If you are planning a Jewish wedding, well, you know you have tons of things to consider: your revised “to-do” list every day– places to go, people to meet, food to taste, dresses to check out, etc. etc. Obviously, there is much to do. Now, if you are planning a Jewish interfaith wedding ceremony, you and your fiancé may very well be facing a long line of difficult decisions, as well. And, those kinds of deliberations put selecting menus and flower arrangements in their proper perspective.
Jewish intermarriage amongst non-Orthodox Jews is on a steady rise according to all statistics gathered in recent years. Though, fairly uncommon in the early nineteenth century, it is quite prevalent, now., Orthodox and practically all Conservative rabbis will not ordinate at a Jewish interfaith wedding ceremony (without conversion to Judaism), but the Reconstructionist, Renewal, and in recent years, more and more Reform rabbis will perform Jewish intermarriage ceremonies. Although many rabbis request that the couple affirms their commitment to raising their children as Jews, there are those who are open to co-facilitating alongside other-faith ministers priests and officiants, as well.
Even for non-affiliated Jews, it can be a formidable issue for the couple and their families. And, for those couples who are deeply involved and identify with their faith and ethnicity, interfaith Jewish marriages demand a good deal of soul searching, thoughtful discussions with their partner, and, probably, a great degree of creative flexibility. These are important conversations that often don’t take place between couples of the same faith before the marriage. The old time-honored adage- “where there is a will, there is a way” is especially adept, here; Sensitive, open communication and a willingness to compromise is the road map.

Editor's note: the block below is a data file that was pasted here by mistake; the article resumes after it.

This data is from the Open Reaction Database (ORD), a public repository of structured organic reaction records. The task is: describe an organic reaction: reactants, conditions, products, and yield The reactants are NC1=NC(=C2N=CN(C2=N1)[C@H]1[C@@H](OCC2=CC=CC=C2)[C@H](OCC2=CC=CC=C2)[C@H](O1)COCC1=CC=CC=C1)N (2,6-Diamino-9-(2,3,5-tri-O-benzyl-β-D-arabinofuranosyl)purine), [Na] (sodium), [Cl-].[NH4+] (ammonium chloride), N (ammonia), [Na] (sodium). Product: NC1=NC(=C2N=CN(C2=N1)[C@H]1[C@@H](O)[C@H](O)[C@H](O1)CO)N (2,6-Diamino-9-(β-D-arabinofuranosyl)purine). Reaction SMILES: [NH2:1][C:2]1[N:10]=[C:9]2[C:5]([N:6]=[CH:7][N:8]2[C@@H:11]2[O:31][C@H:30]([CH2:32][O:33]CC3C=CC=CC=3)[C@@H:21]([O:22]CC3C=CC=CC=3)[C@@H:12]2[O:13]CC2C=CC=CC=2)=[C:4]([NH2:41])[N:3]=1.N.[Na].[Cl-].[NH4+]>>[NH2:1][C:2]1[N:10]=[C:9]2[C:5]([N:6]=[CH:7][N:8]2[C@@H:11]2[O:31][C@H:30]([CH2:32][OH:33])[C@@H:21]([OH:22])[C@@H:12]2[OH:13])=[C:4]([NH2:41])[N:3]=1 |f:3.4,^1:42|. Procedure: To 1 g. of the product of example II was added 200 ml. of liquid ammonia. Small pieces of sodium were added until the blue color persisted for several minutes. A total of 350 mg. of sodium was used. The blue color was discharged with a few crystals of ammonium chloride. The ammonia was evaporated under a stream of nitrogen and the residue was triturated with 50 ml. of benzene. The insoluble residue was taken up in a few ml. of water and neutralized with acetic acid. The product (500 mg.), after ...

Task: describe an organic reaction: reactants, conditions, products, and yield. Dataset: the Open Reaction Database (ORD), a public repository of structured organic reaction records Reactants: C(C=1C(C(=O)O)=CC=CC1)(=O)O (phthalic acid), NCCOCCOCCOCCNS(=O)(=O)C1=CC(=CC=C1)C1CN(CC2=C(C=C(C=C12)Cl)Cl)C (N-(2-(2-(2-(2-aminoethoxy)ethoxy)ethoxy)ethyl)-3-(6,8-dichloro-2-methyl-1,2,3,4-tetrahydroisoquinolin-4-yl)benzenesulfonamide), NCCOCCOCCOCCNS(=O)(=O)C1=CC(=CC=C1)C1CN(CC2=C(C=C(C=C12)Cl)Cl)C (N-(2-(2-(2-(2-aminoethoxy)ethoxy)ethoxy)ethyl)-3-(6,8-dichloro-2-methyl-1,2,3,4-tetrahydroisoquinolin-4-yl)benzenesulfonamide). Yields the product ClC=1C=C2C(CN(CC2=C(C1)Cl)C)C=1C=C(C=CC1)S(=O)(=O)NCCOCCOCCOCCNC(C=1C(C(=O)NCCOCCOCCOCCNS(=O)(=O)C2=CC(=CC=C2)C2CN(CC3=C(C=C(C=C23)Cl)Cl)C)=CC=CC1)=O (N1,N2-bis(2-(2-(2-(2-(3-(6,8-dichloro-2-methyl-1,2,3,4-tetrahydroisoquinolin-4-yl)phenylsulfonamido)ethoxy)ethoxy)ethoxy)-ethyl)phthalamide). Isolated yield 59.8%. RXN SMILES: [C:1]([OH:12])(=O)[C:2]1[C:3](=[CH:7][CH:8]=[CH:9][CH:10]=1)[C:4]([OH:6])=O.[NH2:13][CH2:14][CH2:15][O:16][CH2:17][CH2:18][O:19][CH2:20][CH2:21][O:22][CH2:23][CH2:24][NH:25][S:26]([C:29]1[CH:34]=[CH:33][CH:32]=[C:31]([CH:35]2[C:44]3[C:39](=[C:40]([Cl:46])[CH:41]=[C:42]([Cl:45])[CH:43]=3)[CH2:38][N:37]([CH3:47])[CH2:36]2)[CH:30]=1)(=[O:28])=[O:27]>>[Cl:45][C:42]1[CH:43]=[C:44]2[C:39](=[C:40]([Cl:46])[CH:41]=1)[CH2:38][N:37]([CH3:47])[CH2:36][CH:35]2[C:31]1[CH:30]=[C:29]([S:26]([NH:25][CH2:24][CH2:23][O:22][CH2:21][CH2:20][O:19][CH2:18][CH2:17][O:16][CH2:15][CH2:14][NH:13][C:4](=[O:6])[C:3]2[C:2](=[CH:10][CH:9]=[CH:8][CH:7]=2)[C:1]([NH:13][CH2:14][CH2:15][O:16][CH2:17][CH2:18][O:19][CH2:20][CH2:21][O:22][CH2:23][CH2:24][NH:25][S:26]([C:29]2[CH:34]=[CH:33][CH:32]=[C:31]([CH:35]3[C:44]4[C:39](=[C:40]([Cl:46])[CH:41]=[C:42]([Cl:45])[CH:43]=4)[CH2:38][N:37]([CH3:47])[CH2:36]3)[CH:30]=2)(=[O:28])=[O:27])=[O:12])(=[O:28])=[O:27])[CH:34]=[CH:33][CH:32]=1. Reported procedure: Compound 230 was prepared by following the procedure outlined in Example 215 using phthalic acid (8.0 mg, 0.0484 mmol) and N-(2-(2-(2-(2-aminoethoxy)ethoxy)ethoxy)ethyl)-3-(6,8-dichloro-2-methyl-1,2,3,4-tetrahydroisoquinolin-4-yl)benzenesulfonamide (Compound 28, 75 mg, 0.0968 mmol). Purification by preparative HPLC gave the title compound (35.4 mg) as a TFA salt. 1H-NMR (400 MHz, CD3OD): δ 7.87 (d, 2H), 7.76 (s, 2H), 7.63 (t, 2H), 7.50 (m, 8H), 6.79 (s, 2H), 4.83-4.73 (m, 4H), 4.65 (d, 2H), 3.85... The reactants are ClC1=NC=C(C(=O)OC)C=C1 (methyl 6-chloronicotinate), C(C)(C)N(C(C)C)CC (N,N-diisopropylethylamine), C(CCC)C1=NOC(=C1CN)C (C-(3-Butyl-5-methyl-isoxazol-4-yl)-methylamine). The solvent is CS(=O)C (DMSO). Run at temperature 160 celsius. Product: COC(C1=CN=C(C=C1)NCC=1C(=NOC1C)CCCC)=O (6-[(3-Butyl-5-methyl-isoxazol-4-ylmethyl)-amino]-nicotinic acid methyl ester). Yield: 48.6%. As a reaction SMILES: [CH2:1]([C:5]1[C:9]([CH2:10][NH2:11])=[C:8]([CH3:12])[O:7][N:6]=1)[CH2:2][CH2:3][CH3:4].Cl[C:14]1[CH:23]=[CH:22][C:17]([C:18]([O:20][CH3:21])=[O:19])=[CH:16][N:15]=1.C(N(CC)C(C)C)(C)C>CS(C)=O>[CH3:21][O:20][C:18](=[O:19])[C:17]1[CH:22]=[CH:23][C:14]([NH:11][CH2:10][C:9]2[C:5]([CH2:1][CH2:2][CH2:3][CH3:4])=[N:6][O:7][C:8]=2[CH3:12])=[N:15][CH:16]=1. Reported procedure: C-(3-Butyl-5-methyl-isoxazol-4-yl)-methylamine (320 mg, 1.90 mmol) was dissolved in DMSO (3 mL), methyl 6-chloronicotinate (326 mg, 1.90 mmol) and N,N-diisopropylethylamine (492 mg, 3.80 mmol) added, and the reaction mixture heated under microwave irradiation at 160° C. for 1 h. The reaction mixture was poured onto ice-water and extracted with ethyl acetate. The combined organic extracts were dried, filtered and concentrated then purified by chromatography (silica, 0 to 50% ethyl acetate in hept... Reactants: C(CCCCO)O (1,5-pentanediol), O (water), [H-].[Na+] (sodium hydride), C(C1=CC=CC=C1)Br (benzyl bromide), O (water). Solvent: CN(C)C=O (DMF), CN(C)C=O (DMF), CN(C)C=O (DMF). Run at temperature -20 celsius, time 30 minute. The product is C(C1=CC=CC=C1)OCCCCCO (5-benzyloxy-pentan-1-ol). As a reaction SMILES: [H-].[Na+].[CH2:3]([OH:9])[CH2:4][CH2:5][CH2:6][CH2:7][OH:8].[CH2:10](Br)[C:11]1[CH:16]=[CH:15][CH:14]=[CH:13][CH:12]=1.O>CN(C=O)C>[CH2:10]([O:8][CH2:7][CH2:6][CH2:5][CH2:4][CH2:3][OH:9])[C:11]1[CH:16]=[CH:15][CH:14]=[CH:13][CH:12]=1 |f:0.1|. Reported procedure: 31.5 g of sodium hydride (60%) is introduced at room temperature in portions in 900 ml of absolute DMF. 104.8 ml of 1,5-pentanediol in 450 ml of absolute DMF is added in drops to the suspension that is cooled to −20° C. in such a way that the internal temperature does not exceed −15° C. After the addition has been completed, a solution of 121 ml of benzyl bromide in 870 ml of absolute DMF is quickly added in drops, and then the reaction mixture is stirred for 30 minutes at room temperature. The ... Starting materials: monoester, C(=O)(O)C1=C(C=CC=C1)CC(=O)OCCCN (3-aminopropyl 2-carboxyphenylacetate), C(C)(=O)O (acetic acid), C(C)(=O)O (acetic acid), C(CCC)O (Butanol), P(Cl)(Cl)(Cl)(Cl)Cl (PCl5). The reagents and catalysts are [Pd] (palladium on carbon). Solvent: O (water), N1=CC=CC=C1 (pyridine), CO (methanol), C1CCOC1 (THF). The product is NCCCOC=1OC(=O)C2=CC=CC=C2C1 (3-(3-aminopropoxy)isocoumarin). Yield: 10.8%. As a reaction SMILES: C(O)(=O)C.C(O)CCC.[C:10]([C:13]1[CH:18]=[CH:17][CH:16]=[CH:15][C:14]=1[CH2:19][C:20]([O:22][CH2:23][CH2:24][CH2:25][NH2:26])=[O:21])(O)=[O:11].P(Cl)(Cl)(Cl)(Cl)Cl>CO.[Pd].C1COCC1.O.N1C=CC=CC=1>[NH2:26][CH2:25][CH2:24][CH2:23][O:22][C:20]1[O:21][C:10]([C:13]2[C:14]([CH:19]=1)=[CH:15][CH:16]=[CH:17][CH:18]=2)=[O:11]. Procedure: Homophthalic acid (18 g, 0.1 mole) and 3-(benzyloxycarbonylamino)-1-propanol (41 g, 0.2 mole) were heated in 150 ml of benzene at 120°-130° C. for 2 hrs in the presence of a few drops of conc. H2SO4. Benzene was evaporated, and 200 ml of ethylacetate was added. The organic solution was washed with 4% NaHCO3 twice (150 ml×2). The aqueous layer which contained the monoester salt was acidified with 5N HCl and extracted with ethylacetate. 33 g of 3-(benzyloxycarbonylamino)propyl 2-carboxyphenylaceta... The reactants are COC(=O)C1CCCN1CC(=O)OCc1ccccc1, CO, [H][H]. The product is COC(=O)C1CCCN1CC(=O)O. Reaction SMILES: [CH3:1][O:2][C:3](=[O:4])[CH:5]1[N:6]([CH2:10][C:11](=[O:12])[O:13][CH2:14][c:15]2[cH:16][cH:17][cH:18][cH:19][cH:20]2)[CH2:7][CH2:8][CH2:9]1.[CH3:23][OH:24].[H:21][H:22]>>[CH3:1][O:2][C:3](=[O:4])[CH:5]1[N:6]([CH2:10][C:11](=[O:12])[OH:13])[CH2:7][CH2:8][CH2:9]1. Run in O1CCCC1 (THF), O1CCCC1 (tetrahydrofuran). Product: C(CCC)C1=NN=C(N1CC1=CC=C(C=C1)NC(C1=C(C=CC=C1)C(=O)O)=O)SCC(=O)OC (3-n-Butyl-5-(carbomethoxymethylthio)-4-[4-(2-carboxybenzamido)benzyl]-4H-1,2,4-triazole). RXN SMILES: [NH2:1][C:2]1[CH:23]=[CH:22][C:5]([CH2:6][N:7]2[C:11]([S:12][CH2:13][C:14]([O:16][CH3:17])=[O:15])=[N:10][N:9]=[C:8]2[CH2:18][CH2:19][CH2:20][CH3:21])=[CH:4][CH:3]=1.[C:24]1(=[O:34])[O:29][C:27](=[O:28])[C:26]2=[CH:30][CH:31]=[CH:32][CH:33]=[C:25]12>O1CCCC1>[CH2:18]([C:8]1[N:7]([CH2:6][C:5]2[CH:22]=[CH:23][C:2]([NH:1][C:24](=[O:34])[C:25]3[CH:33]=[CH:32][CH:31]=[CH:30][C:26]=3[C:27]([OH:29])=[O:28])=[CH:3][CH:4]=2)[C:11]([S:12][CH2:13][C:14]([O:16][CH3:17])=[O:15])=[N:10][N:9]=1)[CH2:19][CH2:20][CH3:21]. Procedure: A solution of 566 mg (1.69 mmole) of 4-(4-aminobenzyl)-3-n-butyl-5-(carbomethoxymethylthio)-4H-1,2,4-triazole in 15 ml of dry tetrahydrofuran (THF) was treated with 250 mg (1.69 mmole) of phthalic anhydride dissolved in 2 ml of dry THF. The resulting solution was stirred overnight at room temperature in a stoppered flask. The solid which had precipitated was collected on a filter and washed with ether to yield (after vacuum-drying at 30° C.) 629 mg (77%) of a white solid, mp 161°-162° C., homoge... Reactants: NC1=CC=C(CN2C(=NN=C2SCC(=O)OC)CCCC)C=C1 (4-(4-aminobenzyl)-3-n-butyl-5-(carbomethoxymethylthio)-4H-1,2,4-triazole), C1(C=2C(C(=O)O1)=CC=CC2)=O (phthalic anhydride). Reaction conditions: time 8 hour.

How to Plan an interfaith Jewish Wedding
Obviously, there is no set formula for how to plan an interfaith marriage in Judaism. And just as each couple differs in their faith, their upbringing, and their spiritual and cultural needs, there will be an infinite amount of nuance and variety in the planning of an interfaith Jewish wedding.
First things first, is talking; sorting out what is important to both partners and their families, and what to include and what to exclude from the wedding ceremony. Next, is to find an officiant. Hosting an interfaith ceremony may mean working with a single officiant who is capable of creating a customized ceremony honoring different faiths and traditions or having two people co-facilitate the ceremony. Sometimes, friends are asked to be deputized for the day to perform the wedding ceremony.
When you have picked your officiant/ officiants, you will probably meet several times to discuss which customs each partner wishes to include their distinct traditions. From the Jewish point of view, signing the ketubah, the bedeken, marrying under the chuppah, blessings over the wine, and smashing the glass are clearly the favorites. The important thing is to enjoy and celebrate your wedding day while making both families and guests feel included and part of the celebration.
Picking a ketubah for an Interfaith Wedding
While the wording of the Orthodox and Conservative ketubahs are standard (minor variations here and there in the Aramaic part; English varies), the Reform ketubah texts’ range is wide and quite diverse with many being suited for an interfaith Jewish wedding.
There is an abundance of interfaith ketubah texts in the marketplace, today; someplace more of an emphasis on building a Jewish home, while others are an expression of the honoring of both partner’s faiths and traditions with mutual respect. In the end, couples may just prefer to write a custom text, illuminating their view of weaving their diverse cultures, heritages, and religions with their shared devotion, values, and aspirations–how they envision the home that they will be building together.